TAIPEI -- Stan Shih, co-founder of Taiwanese PC-maker Acer, on Wednesday said the current President and CEO Jason Chen would take the position of chairman from June 2017.
"Jason would be best candidate to take over the company and be the next leader of Acer," said Shih, also a major shareholder of the Taiwanese company. "I hope Jason could perceive Acer as his own company and not take the position only as a job or simply be just another professional executive."
In Taiwan, a chairman, rather than the chief executive, is the most powerful person in a company. Chen, formerly senior vice-president of worldwide sales and marketing at Taiwan Semiconductor Manufacturing Co., the world's largest contract chipmaker, joined Acer at the beginning of 2014 and managed to turn around the embattled company in less than a year.
Before 2014, Acer suffered heavy losses for three years, losing as much as 20.5 billion New Taiwan dollars ($647 million) in 2013. Shih's predecessor, the company's former Chairmain and Chief Executive J.T. Wang, resigned in late 2013 following the worst-ever loss in the company's history.
Once an industry leader, Acer had been hit hard by a severe slump in the global PC market, and its failure to keep pace with the rise of mobile technology in recent years.
For the second quarter ended June, Acer shipped 4.41 million PC units, trailing Lenovo Group, HP, Dell, Asustek Computer and Apple Inc., according to research company Gartner. Overall PC shipments are expected to decline 7.3% in 2016, according to another research company IDC.
For the first half of 2016, Acer reported that net profit more than doubled to NT$585 million from a year ago. But revenue fell 12.2% to NT$112.47 billion, due to strong headwinds in the PC business.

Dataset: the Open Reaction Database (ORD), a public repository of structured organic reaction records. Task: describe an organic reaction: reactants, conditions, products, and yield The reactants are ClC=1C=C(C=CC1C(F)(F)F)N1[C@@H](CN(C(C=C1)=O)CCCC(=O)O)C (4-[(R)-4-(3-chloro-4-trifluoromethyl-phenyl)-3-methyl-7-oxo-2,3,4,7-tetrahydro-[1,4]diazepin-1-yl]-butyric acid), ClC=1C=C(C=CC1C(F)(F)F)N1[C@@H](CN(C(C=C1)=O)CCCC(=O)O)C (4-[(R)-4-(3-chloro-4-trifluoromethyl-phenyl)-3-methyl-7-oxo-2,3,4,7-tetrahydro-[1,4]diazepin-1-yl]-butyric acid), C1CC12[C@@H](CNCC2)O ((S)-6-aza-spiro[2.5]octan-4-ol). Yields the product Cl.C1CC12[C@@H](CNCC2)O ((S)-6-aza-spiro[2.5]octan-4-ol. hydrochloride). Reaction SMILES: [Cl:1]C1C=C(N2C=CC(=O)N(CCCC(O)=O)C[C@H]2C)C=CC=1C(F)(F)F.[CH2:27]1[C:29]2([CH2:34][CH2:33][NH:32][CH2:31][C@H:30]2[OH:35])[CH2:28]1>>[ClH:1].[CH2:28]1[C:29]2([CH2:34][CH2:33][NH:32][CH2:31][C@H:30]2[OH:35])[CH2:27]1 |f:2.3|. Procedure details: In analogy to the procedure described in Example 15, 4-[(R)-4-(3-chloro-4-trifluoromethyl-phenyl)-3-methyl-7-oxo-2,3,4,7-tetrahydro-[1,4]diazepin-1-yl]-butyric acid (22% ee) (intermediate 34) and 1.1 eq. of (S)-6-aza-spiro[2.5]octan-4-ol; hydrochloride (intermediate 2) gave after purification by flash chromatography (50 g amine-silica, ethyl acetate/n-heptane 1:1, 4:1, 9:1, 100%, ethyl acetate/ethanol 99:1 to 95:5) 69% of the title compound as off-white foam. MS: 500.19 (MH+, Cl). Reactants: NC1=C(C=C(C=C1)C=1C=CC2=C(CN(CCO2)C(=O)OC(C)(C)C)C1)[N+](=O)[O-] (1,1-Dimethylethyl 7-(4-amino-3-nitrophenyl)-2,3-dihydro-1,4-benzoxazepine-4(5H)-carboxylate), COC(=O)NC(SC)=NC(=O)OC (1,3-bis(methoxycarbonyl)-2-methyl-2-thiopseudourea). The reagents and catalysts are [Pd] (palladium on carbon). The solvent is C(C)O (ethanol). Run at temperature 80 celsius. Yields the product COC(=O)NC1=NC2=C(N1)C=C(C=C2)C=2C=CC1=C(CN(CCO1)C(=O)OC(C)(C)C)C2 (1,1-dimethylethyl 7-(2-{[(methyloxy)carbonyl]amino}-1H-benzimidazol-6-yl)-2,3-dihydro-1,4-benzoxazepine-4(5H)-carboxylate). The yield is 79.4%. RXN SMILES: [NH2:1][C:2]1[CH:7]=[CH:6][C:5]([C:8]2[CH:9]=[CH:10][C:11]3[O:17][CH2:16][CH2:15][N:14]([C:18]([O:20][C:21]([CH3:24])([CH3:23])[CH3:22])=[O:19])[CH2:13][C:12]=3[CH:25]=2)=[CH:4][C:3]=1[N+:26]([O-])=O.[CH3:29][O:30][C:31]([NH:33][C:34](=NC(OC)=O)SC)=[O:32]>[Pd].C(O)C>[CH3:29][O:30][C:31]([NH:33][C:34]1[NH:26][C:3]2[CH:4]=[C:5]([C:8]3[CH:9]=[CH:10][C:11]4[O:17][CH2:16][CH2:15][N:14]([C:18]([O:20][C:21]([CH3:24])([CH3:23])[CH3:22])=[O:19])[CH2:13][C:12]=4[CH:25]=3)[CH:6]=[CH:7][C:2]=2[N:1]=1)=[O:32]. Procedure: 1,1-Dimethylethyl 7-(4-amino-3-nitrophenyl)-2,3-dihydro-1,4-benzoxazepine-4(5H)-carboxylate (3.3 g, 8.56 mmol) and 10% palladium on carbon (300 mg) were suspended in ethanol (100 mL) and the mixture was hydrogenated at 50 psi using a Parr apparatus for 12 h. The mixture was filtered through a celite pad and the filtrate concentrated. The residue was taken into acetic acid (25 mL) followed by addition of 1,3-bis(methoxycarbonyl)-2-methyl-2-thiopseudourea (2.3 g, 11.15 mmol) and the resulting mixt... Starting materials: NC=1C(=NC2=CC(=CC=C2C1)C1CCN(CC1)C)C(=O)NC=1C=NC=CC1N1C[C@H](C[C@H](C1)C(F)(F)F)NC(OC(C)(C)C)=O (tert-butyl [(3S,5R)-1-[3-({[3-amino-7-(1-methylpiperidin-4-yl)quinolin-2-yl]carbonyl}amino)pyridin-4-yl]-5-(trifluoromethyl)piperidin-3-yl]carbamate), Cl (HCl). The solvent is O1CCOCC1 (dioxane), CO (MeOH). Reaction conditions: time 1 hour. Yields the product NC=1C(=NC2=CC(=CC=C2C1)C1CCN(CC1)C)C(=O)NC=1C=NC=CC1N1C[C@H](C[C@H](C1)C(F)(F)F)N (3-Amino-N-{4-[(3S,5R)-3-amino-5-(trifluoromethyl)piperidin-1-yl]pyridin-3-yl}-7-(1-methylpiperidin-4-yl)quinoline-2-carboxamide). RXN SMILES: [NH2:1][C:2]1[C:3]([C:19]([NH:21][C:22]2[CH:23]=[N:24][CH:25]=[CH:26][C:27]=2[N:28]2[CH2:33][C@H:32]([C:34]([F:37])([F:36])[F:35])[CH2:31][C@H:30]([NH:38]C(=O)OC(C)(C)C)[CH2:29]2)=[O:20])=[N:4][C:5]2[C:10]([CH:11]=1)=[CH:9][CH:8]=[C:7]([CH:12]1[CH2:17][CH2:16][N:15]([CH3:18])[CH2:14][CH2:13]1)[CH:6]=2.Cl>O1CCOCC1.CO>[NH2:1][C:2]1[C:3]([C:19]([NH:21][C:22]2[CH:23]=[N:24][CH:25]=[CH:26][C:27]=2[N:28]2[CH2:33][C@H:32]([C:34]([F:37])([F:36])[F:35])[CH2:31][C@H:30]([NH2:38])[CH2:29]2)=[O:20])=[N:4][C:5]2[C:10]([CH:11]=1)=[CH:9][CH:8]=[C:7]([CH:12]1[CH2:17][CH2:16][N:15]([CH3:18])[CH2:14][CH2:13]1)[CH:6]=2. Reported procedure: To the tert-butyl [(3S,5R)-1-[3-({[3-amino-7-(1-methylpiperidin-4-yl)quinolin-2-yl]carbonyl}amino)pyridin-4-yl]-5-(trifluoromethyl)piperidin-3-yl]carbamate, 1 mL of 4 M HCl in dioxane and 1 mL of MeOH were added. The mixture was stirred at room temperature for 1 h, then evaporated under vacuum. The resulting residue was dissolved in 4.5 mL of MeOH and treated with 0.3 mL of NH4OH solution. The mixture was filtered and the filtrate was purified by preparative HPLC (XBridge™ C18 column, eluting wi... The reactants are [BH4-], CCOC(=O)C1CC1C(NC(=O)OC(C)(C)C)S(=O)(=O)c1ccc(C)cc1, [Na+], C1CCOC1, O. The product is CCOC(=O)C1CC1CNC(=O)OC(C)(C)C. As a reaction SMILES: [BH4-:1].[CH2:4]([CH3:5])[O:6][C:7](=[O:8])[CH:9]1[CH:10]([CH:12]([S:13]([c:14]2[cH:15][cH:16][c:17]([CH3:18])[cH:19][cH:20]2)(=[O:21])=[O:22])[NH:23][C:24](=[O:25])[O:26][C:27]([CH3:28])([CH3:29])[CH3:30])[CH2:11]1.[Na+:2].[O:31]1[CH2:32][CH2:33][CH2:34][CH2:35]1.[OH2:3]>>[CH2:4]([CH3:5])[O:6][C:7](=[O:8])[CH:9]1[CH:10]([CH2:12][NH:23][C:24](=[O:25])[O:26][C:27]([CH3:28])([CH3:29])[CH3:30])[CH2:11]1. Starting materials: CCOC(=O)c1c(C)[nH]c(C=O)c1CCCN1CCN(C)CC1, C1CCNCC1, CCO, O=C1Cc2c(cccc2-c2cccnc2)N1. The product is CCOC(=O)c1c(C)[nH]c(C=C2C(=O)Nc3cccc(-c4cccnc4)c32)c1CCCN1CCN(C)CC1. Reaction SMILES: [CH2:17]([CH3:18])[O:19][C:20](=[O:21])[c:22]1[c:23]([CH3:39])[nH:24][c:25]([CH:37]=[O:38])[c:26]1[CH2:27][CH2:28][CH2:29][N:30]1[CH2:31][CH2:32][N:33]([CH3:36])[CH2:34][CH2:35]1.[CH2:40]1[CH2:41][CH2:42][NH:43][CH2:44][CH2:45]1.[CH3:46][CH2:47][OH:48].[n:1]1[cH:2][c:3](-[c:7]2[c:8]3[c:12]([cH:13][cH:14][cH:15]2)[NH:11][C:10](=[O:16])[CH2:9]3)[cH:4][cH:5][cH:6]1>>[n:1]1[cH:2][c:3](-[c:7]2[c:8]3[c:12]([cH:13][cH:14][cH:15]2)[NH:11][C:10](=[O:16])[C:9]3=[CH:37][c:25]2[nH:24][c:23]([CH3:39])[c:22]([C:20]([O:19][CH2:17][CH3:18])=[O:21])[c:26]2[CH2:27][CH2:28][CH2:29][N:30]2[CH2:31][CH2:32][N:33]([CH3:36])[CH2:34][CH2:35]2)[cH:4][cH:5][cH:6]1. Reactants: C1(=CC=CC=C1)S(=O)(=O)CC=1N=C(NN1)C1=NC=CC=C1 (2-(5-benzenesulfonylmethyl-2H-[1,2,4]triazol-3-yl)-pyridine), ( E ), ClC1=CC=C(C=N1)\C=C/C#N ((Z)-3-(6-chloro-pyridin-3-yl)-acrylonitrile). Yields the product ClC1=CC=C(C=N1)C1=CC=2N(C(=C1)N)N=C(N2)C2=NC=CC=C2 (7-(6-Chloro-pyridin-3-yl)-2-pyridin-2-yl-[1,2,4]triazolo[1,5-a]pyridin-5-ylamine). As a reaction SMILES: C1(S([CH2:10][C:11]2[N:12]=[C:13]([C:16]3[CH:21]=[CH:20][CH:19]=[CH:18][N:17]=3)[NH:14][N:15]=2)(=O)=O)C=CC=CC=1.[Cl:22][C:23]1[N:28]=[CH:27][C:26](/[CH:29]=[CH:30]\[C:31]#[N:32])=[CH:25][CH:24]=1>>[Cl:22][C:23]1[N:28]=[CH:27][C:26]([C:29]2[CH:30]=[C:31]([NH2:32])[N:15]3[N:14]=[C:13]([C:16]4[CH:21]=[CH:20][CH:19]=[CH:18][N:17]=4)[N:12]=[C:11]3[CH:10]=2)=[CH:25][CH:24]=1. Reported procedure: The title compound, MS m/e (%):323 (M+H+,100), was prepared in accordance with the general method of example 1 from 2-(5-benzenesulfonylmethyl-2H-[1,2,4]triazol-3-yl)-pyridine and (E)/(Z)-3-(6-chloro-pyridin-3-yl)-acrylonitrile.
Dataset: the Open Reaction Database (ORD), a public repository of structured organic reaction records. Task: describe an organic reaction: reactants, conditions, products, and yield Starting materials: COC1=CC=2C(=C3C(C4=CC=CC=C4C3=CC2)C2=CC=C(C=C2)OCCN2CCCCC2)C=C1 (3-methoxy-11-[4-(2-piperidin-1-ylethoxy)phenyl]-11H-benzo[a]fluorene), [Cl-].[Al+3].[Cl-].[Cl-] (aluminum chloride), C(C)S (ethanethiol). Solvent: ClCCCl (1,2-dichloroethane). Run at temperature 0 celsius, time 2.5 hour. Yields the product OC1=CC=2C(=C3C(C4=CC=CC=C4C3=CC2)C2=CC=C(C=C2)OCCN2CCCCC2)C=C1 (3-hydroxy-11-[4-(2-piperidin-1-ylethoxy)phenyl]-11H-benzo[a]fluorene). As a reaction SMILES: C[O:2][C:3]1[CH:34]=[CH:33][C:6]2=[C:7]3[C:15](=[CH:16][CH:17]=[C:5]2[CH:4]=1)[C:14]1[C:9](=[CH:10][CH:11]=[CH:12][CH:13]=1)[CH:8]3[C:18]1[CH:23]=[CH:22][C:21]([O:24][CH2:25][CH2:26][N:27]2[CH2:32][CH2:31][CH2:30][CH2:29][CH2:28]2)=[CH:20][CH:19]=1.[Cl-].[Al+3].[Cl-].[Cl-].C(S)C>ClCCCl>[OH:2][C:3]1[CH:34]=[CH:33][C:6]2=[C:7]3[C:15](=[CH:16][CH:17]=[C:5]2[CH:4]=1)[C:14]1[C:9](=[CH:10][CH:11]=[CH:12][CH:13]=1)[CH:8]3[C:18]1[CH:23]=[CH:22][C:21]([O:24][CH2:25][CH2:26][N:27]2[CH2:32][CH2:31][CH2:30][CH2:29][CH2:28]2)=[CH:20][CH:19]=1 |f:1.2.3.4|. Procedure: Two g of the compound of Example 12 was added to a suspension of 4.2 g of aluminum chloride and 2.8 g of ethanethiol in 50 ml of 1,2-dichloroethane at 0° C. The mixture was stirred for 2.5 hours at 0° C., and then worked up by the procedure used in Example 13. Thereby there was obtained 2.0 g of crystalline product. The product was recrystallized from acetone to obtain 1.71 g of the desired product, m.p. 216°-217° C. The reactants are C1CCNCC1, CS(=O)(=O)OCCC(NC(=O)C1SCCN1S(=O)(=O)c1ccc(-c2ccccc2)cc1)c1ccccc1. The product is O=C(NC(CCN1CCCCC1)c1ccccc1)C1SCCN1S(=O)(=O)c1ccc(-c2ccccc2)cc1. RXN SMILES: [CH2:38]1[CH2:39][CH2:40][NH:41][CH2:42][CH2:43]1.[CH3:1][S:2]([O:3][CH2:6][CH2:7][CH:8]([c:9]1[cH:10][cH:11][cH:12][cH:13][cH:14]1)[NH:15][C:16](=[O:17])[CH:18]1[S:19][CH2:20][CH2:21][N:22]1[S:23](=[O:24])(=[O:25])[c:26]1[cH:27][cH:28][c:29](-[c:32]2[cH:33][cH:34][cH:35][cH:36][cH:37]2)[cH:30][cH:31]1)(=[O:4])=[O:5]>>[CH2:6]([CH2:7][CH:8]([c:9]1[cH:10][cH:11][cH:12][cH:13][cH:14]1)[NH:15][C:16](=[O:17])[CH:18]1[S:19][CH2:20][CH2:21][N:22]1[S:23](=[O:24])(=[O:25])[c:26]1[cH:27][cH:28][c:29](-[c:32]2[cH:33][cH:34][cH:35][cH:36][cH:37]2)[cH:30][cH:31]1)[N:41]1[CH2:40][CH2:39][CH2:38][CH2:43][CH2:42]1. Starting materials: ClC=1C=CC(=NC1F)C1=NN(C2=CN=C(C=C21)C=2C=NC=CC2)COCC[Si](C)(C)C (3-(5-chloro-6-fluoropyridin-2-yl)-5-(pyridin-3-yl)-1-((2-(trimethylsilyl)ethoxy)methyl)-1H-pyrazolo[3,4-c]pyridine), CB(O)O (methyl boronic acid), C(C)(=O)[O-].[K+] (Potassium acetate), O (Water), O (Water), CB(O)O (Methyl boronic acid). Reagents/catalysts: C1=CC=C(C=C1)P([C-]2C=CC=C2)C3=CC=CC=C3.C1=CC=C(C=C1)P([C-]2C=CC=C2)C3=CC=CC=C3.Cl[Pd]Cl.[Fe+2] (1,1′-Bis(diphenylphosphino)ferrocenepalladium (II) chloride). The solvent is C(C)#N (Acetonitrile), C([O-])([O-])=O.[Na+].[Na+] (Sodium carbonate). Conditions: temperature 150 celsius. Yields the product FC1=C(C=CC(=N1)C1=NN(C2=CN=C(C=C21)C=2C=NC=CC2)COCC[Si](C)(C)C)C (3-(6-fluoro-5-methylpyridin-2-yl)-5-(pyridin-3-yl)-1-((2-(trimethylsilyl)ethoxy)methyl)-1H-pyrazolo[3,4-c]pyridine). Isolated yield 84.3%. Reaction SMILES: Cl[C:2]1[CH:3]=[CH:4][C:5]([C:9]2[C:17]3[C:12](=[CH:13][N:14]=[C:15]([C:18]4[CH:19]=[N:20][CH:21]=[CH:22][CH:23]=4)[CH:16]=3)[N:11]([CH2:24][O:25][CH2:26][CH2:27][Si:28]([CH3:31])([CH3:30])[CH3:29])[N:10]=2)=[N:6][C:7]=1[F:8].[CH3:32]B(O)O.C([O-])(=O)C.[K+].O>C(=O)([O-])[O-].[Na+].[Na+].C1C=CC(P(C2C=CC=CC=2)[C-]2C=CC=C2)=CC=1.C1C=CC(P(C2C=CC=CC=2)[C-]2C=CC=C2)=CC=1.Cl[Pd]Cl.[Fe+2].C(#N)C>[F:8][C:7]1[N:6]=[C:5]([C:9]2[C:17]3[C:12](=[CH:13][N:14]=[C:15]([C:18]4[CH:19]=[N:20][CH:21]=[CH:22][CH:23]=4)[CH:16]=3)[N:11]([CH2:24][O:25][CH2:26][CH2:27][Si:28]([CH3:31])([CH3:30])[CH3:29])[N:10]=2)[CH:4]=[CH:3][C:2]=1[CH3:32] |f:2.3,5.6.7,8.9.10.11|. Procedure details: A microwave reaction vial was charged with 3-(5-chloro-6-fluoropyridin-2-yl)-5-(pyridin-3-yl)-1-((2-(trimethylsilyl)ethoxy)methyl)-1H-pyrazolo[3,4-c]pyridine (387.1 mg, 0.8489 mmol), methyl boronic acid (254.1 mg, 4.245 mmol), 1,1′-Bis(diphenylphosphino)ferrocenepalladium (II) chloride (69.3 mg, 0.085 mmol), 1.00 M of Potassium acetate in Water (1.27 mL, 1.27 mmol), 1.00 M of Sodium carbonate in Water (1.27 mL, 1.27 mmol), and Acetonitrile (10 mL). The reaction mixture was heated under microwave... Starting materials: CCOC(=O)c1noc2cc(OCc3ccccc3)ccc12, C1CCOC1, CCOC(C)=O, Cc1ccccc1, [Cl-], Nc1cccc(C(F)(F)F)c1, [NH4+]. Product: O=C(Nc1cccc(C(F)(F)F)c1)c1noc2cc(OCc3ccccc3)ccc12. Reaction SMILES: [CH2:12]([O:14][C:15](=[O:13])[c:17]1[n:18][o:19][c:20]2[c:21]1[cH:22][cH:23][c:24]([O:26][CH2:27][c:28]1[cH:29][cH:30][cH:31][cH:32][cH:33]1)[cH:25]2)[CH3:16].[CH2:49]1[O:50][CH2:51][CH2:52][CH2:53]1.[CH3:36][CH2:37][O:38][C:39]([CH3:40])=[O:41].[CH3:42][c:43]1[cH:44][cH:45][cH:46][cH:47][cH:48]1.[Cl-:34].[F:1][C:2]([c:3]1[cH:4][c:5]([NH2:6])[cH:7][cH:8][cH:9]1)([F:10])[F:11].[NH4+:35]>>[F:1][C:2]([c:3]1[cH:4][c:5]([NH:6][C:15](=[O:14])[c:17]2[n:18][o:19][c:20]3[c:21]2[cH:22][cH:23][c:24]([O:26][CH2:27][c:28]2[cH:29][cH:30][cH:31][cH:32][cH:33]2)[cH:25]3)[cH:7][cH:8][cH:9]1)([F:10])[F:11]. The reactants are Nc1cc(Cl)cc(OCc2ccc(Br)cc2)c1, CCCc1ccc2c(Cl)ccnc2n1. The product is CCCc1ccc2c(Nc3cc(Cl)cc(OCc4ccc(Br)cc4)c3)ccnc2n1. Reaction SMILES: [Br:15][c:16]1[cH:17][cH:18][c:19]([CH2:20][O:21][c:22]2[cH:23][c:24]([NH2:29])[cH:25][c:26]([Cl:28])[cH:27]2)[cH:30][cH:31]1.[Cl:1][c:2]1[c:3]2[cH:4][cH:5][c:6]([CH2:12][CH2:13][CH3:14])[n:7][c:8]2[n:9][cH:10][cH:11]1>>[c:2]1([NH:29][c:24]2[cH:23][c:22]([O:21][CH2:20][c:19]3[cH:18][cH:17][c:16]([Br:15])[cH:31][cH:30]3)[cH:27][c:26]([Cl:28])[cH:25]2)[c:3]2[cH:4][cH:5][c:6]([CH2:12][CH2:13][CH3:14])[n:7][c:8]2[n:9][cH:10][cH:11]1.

After news of Chen's appointment, market observers speculated that Shih would eventually choose his elder son Maverick Shih, current head of Acer's new business of cloud services and smart devices, to take over his computing empire.
Shih, however, said his son is not yet qualified enough to even sit on the board.
"Maverick has no privilege in the company and he's still got whole a lot to learn before I would hand my seat on Acer's board to him some day in the future," said Shih.
Acer's relentless endeavor in recent years to turn to cloud services, enterprise software and connected devices has not yet had any substantial impact on the company's numbers as its core PC business still accounted for more than 70% of the total revenue of NT$263.77 billion for 2015.
Shares of Acer closed 0.69% lower at NT$14.35 on Wednesday. They have gained more than 18% so far this year.